- Your Heart
- Ask Dr. T
- Heart Healthy Living
- About Us
- Contact Us
Persistently elevated CRP-no symptoms
CRP is used mainly as a marker of inflammation. A level above 2.4 mg/l has been associated with an increased risk of a coronary event compared to levels below 1 mg/l. Recent research suggests that patients with elevated basal levels of CRP are at an increased risk of diabetes, hypertension and cardiovascular disease. A more sensitive CRP test, called a highly sensitive C-reactive protein (hs-CRP) assay, is available to determine heart disease risk.
Patients with a hs-CRP > 3.0 mg/L, are probably at a high risk for developing coronary artery disease if other risk factors are also present.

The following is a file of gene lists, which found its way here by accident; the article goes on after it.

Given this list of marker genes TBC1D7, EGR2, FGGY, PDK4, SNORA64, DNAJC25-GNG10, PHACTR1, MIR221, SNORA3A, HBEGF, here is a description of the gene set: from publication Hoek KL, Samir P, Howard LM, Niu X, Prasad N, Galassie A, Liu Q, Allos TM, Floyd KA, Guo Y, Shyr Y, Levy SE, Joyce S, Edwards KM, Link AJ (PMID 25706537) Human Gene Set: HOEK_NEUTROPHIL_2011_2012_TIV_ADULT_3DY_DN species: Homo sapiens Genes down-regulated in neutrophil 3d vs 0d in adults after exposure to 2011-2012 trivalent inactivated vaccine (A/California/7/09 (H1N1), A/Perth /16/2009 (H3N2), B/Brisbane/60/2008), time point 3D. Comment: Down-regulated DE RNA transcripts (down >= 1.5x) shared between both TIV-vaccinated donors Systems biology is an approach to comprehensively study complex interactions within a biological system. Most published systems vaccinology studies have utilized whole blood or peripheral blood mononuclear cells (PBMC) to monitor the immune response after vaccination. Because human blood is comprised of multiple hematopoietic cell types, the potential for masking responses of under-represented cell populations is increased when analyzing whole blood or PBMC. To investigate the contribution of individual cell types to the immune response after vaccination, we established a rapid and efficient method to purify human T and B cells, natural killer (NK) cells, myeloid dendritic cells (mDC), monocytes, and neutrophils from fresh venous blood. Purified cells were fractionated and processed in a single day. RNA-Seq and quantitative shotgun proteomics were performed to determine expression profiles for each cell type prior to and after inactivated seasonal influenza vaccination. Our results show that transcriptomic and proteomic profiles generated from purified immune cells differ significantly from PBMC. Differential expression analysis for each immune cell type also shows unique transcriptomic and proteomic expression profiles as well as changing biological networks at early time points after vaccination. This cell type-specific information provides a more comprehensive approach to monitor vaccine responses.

If you want to estimate your risk for heart disease, you may want to look here:
Since you seem to have an elevated hs-CRP, that does not seem to be explained by other risk factors, you should be evaluated for other problems such as autoimmune diseases, other infectious diseases or even cancer.
I personally don't like to use tests that not specific like CRP - try to figure things out on the basis of the clinical information I get from my patient, not by a "shot in the dark". You can calculate your cardiac risks here.
Hope this helps,
Ask Doctor T. Blog
I have been advised by my primary physician to schedule a cardiac catherization and possible stent placement procedure after having a Nuclear Stress Test with the following "Findings:
The study quality is excellent. There is no transient LV ischemic dilatation noted. The left ventricular...
I have a friend with internal defibulator. can I perform cpr and is it possible for me to get shocked if the debibulator is going off?